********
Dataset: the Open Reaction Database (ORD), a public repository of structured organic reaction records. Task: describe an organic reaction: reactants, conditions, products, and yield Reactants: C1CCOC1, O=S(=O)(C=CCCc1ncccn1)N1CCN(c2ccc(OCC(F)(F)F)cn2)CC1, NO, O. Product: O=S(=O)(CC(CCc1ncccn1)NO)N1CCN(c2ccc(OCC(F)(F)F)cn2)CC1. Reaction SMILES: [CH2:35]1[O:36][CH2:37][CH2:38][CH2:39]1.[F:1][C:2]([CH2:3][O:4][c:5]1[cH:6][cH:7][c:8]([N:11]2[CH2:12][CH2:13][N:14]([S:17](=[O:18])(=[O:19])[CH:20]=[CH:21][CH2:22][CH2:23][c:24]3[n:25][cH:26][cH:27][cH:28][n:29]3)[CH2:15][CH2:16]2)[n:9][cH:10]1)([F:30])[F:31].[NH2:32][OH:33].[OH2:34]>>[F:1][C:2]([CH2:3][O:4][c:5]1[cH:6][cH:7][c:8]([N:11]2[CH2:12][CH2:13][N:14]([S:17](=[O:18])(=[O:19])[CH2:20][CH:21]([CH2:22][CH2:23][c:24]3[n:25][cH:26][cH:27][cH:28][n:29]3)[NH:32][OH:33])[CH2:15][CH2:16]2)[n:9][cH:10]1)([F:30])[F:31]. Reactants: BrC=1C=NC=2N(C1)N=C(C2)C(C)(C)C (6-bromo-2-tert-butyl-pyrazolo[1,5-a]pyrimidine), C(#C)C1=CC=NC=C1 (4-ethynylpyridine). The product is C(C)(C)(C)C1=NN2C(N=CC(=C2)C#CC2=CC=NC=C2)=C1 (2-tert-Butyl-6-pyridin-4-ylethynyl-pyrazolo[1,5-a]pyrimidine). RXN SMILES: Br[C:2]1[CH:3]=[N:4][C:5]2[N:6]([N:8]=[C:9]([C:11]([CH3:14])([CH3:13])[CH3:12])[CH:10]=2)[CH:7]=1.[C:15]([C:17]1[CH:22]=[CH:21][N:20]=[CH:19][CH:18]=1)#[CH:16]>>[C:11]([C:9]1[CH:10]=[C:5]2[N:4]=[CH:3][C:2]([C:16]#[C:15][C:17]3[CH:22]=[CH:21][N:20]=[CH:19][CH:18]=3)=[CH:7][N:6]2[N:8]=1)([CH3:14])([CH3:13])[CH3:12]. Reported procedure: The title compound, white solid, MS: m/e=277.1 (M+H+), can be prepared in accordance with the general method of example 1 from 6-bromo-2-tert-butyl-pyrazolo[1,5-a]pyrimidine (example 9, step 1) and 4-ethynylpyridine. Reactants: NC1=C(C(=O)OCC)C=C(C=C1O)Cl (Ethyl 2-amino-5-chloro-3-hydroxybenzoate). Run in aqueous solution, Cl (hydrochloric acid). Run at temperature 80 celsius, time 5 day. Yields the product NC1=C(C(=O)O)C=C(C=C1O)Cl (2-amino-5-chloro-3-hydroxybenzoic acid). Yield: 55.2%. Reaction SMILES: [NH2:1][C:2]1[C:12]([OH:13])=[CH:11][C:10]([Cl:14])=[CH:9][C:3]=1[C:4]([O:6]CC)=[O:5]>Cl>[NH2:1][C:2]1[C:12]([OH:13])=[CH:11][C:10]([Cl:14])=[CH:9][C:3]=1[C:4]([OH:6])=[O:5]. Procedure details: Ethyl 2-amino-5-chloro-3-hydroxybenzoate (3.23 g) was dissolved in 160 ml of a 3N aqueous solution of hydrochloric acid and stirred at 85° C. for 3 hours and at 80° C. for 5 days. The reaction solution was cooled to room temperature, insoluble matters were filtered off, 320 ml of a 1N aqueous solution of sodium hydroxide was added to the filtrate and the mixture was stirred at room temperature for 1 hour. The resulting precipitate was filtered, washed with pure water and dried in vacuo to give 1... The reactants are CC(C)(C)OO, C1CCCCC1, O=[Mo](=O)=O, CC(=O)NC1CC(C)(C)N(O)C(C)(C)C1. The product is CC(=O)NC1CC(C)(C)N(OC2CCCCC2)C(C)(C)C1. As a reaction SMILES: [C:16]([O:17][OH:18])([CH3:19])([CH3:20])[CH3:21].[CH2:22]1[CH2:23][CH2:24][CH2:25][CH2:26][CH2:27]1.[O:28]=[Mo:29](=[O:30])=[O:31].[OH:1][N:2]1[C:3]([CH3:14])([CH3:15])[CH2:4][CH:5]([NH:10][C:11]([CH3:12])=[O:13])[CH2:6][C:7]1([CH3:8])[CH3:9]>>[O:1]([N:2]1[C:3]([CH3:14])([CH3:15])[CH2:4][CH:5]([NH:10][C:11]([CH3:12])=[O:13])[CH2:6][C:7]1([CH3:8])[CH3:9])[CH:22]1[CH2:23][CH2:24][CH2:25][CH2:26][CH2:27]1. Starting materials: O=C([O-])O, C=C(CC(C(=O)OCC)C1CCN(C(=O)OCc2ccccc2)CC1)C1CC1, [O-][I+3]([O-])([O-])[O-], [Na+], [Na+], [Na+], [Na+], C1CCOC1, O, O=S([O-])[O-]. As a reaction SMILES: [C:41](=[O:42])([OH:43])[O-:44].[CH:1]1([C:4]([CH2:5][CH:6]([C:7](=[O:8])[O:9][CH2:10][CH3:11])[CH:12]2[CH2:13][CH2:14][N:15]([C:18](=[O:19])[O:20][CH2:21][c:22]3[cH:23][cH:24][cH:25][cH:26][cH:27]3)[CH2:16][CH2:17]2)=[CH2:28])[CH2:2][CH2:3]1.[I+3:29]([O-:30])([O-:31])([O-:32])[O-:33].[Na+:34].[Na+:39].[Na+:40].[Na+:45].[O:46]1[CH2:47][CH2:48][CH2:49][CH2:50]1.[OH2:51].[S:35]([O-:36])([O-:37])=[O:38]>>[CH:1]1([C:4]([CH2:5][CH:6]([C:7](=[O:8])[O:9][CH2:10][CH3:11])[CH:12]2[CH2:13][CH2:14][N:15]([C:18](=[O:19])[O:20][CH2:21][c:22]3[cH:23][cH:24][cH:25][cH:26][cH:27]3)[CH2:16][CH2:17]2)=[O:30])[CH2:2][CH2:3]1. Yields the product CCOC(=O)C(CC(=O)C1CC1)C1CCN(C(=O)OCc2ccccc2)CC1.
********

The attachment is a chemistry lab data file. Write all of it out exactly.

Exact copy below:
Dataset: the Open Reaction Database (ORD), a public repository of structured organic reaction records. Task: describe an organic reaction: reactants, conditions, products, and yield Reactants: C1CCOC1, O=S(=O)(C=CCCc1ncccn1)N1CCN(c2ccc(OCC(F)(F)F)cn2)CC1, NO, O. Product: O=S(=O)(CC(CCc1ncccn1)NO)N1CCN(c2ccc(OCC(F)(F)F)cn2)CC1. Reaction SMILES: [CH2:35]1[O:36][CH2:37][CH2:38][CH2:39]1.[F:1][C:2]([CH2:3][O:4][c:5]1[cH:6][cH:7][c:8]([N:11]2[CH2:12][CH2:13][N:14]([S:17](=[O:18])(=[O:19])[CH:20]=[CH:21][CH2:22][CH2:23][c:24]3[n:25][cH:26][cH:27][cH:28][n:29]3)[CH2:15][CH2:16]2)[n:9][cH:10]1)([F:30])[F:31].[NH2:32][OH:33].[OH2:34]>>[F:1][C:2]([CH2:3][O:4][c:5]1[cH:6][cH:7][c:8]([N:11]2[CH2:12][CH2:13][N:14]([S:17](=[O:18])(=[O:19])[CH2:20][CH:21]([CH2:22][CH2:23][c:24]3[n:25][cH:26][cH:27][cH:28][n:29]3)[NH:32][OH:33])[CH2:15][CH2:16]2)[n:9][cH:10]1)([F:30])[F:31]. Reactants: BrC=1C=NC=2N(C1)N=C(C2)C(C)(C)C (6-bromo-2-tert-butyl-pyrazolo[1,5-a]pyrimidine), C(#C)C1=CC=NC=C1 (4-ethynylpyridine). The product is C(C)(C)(C)C1=NN2C(N=CC(=C2)C#CC2=CC=NC=C2)=C1 (2-tert-Butyl-6-pyridin-4-ylethynyl-pyrazolo[1,5-a]pyrimidine). RXN SMILES: Br[C:2]1[CH:3]=[N:4][C:5]2[N:6]([N:8]=[C:9]([C:11]([CH3:14])([CH3:13])[CH3:12])[CH:10]=2)[CH:7]=1.[C:15]([C:17]1[CH:22]=[CH:21][N:20]=[CH:19][CH:18]=1)#[CH:16]>>[C:11]([C:9]1[CH:10]=[C:5]2[N:4]=[CH:3][C:2]([C:16]#[C:15][C:17]3[CH:22]=[CH:21][N:20]=[CH:19][CH:18]=3)=[CH:7][N:6]2[N:8]=1)([CH3:14])([CH3:13])[CH3:12]. Reported procedure: The title compound, white solid, MS: m/e=277.1 (M+H+), can be prepared in accordance with the general method of example 1 from 6-bromo-2-tert-butyl-pyrazolo[1,5-a]pyrimidine (example 9, step 1) and 4-ethynylpyridine. Reactants: NC1=C(C(=O)OCC)C=C(C=C1O)Cl (Ethyl 2-amino-5-chloro-3-hydroxybenzoate). Run in aqueous solution, Cl (hydrochloric acid). Run at temperature 80 celsius, time 5 day. Yields the product NC1=C(C(=O)O)C=C(C=C1O)Cl (2-amino-5-chloro-3-hydroxybenzoic acid). Yield: 55.2%. Reaction SMILES: [NH2:1][C:2]1[C:12]([OH:13])=[CH:11][C:10]([Cl:14])=[CH:9][C:3]=1[C:4]([O:6]CC)=[O:5]>Cl>[NH2:1][C:2]1[C:12]([OH:13])=[CH:11][C:10]([Cl:14])=[CH:9][C:3]=1[C:4]([OH:6])=[O:5]. Procedure details: Ethyl 2-amino-5-chloro-3-hydroxybenzoate (3.23 g) was dissolved in 160 ml of a 3N aqueous solution of hydrochloric acid and stirred at 85° C. for 3 hours and at 80° C. for 5 days. The reaction solution was cooled to room temperature, insoluble matters were filtered off, 320 ml of a 1N aqueous solution of sodium hydroxide was added to the filtrate and the mixture was stirred at room temperature for 1 hour. The resulting precipitate was filtered, washed with pure water and dried in vacuo to give 1... The reactants are CC(C)(C)OO, C1CCCCC1, O=[Mo](=O)=O, CC(=O)NC1CC(C)(C)N(O)C(C)(C)C1. The product is CC(=O)NC1CC(C)(C)N(OC2CCCCC2)C(C)(C)C1. As a reaction SMILES: [C:16]([O:17][OH:18])([CH3:19])([CH3:20])[CH3:21].[CH2:22]1[CH2:23][CH2:24][CH2:25][CH2:26][CH2:27]1.[O:28]=[Mo:29](=[O:30])=[O:31].[OH:1][N:2]1[C:3]([CH3:14])([CH3:15])[CH2:4][CH:5]([NH:10][C:11]([CH3:12])=[O:13])[CH2:6][C:7]1([CH3:8])[CH3:9]>>[O:1]([N:2]1[C:3]([CH3:14])([CH3:15])[CH2:4][CH:5]([NH:10][C:11]([CH3:12])=[O:13])[CH2:6][C:7]1([CH3:8])[CH3:9])[CH:22]1[CH2:23][CH2:24][CH2:25][CH2:26][CH2:27]1. Starting materials: O=C([O-])O, C=C(CC(C(=O)OCC)C1CCN(C(=O)OCc2ccccc2)CC1)C1CC1, [O-][I+3]([O-])([O-])[O-], [Na+], [Na+], [Na+], [Na+], C1CCOC1, O, O=S([O-])[O-]. As a reaction SMILES: [C:41](=[O:42])([OH:43])[O-:44].[CH:1]1([C:4]([CH2:5][CH:6]([C:7](=[O:8])[O:9][CH2:10][CH3:11])[CH:12]2[CH2:13][CH2:14][N:15]([C:18](=[O:19])[O:20][CH2:21][c:22]3[cH:23][cH:24][cH:25][cH:26][cH:27]3)[CH2:16][CH2:17]2)=[CH2:28])[CH2:2][CH2:3]1.[I+3:29]([O-:30])([O-:31])([O-:32])[O-:33].[Na+:34].[Na+:39].[Na+:40].[Na+:45].[O:46]1[CH2:47][CH2:48][CH2:49][CH2:50]1.[OH2:51].[S:35]([O-:36])([O-:37])=[O:38]>>[CH:1]1([C:4]([CH2:5][CH:6]([C:7](=[O:8])[O:9][CH2:10][CH3:11])[CH:12]2[CH2:13][CH2:14][N:15]([C:18](=[O:19])[O:20][CH2:21][c:22]3[cH:23][cH:24][cH:25][cH:26][cH:27]3)[CH2:16][CH2:17]2)=[O:30])[CH2:2][CH2:3]1. Yields the product CCOC(=O)C(CC(=O)C1CC1)C1CCN(C(=O)OCc2ccccc2)CC1.